The Calm Before The Storm

Irish 8k 2015 – 28:32

That wonderful running store that I score pancakes at, and have so far convinced a handful of med school buddies to join me, have a race team. It’s an all-inclusive, all experiences welcome team of runners that encompass many of the same folks that I get the opportunity to run with on Friday mornings. It’s a great excuse to be late for class. When I first got into running with them more frequently (almost 3 years ago!) I became really intrigued in taking this running game to another level. I loved the feeling of competing when I ran my marathon PR just a few months prior and certainly being on a team with a bunch of fast and friendly people was a sure-fire way to keep me motivated to train. Especially through the awful summer months of brutal heat and humidity. And I’ll be honest, running the same distance over and over, especially for my crazy and easily distracted scatter-brain, can get monotonous. Moreover, this would allow me to actually train for speed in a way I hadn’t before in my running life. Hell, I would sometimes even ask myself to sprint during training. Yes, me, at my (slow) maximum velocity. There are a good number of high school friends who can attest to just how awkward a Ryan Duff can appear while trying to use an uncoordinated 6-5’’ wingspan to hit full-speed. It’s amazing I never got hurt. It’s more amazing no one else got hurt. Luckily for me, 5k’s and 8k’s are still not sprinting speeds, and if I have to ask myself to try in training, I can do it in a socially isolated venue, before most people are awake, on an early morning track workout. Preferably near the pole vault mats.

I digress. Suffice to say I was signed up and ready to really try my hand at something new. I signed up just in time for the first race of the year, an 8k in Saint Paul at the turn of the season. I was feeling fit(ish) and this race seemed like it had exactly what I needed going for it. I happened to also be trying to bring down my marathon PR at the Fargo Marathon that May, and to do so I was gonna need to improve my top speed. This race would be a great first foray into just such an endeavor. Out and back. Not too far. It was spring-time so the weather was (should have been) solid. In actuality I’m pretty sure it was sleeting at the start. You get what you bargain for in this state. That’s me in the front of the photo. Still have those shoes BTW.

I managed to, once again, surprise myself with my splits. I was definitely not unhappy with a string of 5:40’s for 5 miles. I don’t think I’d ever run that fast in my life – I did definitely feel physically like dogshit by the end of it, but I was feeling good about the overall finish nonetheless. I was, at the time, determined to run the Fargo Marathon in the spring and try to break the Women’s B standard for the Olympic Trial Qualifier. If you don’t know what that means, it’s the time you need to break in order to get invited to run at the Olympic Trials. Any American that wants to run the marathon in the Olympics has to qualify, so you’re talking the fastest people in the country. The women’s qualifying time is 2 hours 45 minutes, and I thought I had enough in me to shave a few more minutes off my PR to make it happen. However, in the midst of training, I was also ramping up the binge eating and falling deeper in the depths of my eating disorder. I don’t need to explain to you how those are completely incompatible states. I would not wish that fucked up habit on anyone, but this specific blogpost is not meant for what I have covered previously (don’t worry, next week we’re going that deep again). Below is me not in the front, not smiling like Mr. Sunglasses, but just a few steps behind my friend Jack Mullaney, who himself has an amazing story to share.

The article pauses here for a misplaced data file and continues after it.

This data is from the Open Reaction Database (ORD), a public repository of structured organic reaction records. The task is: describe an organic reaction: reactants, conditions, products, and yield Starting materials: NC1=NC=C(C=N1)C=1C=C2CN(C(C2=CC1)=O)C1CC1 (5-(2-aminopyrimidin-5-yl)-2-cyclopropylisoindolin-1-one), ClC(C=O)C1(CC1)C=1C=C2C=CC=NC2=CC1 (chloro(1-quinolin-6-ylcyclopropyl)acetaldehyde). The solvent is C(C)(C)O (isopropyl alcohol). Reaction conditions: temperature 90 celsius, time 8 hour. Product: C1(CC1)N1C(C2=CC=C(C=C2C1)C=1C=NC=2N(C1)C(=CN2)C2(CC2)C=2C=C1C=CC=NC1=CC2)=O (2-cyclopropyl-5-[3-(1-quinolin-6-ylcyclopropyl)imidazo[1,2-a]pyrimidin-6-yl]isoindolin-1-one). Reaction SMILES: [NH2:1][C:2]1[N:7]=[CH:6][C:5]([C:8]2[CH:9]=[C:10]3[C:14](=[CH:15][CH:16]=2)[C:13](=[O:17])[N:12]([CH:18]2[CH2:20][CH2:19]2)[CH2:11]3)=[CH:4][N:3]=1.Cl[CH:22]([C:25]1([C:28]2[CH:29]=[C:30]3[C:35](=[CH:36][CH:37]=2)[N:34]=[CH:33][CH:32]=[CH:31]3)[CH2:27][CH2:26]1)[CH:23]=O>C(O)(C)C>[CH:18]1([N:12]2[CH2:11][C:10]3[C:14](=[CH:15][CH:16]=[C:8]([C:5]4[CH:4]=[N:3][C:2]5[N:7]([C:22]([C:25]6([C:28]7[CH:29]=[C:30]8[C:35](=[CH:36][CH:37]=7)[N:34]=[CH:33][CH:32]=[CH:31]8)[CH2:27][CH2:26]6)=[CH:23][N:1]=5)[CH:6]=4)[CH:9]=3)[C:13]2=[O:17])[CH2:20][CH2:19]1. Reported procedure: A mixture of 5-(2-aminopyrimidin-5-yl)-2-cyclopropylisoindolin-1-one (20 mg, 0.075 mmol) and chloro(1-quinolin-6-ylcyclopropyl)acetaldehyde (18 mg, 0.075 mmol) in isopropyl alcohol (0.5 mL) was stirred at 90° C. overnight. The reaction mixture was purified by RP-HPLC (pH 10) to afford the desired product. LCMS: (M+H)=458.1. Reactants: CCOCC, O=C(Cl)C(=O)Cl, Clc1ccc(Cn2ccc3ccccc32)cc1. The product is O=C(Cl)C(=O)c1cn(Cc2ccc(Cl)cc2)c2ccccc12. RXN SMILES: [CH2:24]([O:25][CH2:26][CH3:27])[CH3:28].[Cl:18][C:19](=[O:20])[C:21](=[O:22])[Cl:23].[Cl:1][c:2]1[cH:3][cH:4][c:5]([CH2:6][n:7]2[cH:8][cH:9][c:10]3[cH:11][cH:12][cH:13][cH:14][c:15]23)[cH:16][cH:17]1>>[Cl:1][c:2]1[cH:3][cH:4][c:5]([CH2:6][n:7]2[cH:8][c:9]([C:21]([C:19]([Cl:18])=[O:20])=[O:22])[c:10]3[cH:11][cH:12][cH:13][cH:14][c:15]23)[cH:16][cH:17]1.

This race gave credence to the idea that I could do some short distance stuff as well. I wasn’t as single track minded as I thought I was, and despite not having run a competitive short distance race since some turkey trot 5k about 3 and a half years before, I could throw-down halfway decently with some fast folk. Unfortunately, as it turns out, this is the last race I have run since my mental health took a turn for the worst. Fear not! After a hiatus of a few years, my return is on the horizon…

I am returning to this race team. This year. In fact, this week, at ‘Flapjack Friday’ (I don’t even have to be late for class this week as we don’t start ‘til 9am!). My next organized race should be on March 10 with O’Gara’s Irish 8k. I’ll be coming back right where I left off. Same store, same race distance, same great group of people, with a handful of new faces thrown in the mix. I have no idea how fast I’ll be running this, but I’ll train like hell for it. Just like always. I don’t know what kind of physical shape I’ll be in, but I can assure you my mental shape will be better than it has since I can ever remember. It’s gonna be a blast. And I can assure you I’ll give myself the opportunity to run more than just this race for this wonderful group of people. I’m already making plans to get my Minnesota born-and-raised ass up to the great city of Duluth for the first time in my life to run the infamous Grandma’s marathon. I know, I know, it’s embarrassing I’ve never been there. Better late than never, right? I have no plans to be breaking a qualiftying standard, or my PR, or anything else. I do plan on having a great time, on sporting the MCR singlet, and a smile twice the size of our friend above. Well, perhaps depending on the weather. I really, really, really, do hate the heat.